Will Ovulation Tests (OPKs) Work If…

What do OPKs even test for?

Let’s start with the first pitfall — OPKs do not actually test for ovulation. They work by detecting a surge in the body’s production of luteinizing hormone (LH). This occurs anywhere from 16–48 hours before ovulation. Most OPKs can detect the surge between 18–24 hours prior to ovulation. They therefore can’t actually confirm whether or not ovulation follows — hence the name ovulation predictor kit. For most people, however, timing intercourse shortly after this LH surge is confirmed will increase the odds of fertilization since this is the window during which conception is most likely to occur.

So, when are OPKs less effective?

Here is a list of the most common scenarios:

  • Will ovulation tests work if you’re pregnant? Ovulation tests can (sort of) act as a pregnancy test because LH is molecularly very similar to hCG. If you are pregnant, your hCG levels will be much higher than normal and an OPK may inaccurately detect this and read it as a high LH value. This is not to say that OPKs can substitute for a pregnancy test — pregnancy tests are much more accurate.
  • Will ovulation tests work if you’ve had a recent pregnancy loss? If you have a pregnancy loss, your hCG levels will be much higher than normal and an OPK may inaccurately detect this and read it as a high LH value.
  • Will ovulation tests work if you’re taking fertility drugs? For the same reason as in the cases of pregnancy and pregnancy loss, OPKs do not function reliably when injectable fertility drugs such as Pergonal or Profasi (the hormone hCG) are present in the system.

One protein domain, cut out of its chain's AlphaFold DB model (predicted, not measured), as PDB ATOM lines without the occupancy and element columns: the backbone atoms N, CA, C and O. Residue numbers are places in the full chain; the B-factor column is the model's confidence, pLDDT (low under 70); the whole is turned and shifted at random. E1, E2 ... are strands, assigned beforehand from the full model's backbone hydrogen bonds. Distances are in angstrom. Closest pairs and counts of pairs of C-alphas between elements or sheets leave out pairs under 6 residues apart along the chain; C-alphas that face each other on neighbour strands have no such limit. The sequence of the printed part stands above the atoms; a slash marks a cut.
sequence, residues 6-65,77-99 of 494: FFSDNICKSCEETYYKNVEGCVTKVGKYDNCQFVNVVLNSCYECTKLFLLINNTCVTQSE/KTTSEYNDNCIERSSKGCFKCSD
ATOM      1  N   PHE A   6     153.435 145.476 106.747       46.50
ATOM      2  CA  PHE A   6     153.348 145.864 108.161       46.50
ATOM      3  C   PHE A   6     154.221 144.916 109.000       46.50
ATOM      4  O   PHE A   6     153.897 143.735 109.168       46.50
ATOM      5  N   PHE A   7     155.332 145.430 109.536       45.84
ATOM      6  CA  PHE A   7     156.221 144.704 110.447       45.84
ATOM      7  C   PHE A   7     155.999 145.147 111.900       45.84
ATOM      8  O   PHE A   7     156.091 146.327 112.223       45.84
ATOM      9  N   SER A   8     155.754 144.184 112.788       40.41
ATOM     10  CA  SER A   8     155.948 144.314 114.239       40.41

• Will ovulation tests work for women over 40? For some women in their 40s, especially those nearing menopause, LH levels may be increased to a high enough point that they render the tests invalid.
  • Will ovulation tests work if you have a failed egg release? Occasionally, an egg fails to emerge from its follicle after the LH surge has occurred. This condition is known as luteinized unruptured follicle syndrome (LUFS) and is more common in those with infertility.
  • Will ovulation tests work if you have irregular periods? This is not a hard and fast “no,” however irregular periods point to an underlying issue with hormonal balance that will often render OPKs unreliable. Per the ASRM, those with periods that are not consistently 25–35 days should therefore not use them.
  • Will ovulation tests work for people with PCOS? People with PCOS can have a baseline high level of LH or several LH surges throughout their cycles that make OPKs unreliable for them as well. Even people without PCOS can at times have small LH surges before their full peak that can lead to false positives before the appropriate time.
  • Will ovulation tests work if you are on birth control? Because most forms of contraception suppress ovulation, OPKs cannot be used reliably while someone is on them.

Other common conditions

You’ll notice I didn’t mention endometriosis in the list above and for good reason.

  • Will ovulation tests work if you have endometriosis? Patients with endometriosis still ovulate normally, so OPKs should work just as well for them. The major issue with these patients is related to internal scarring and inflammation, especially of the fallopian tubes, which affects the ability of the sperm and egg to meet.

Other methods

It’s important to remember that while OPKs are an easy and effective way to predict ovulation, they are not the only option, and they aren’t foolproof. Using them with cervical mucus and basal body temperature assessments will improve your ability to predict your exact fertile window. As a result, while it’s good to focus on the fertile window, it won’t hurt to have regular intercourse before you get that positive OPK result.

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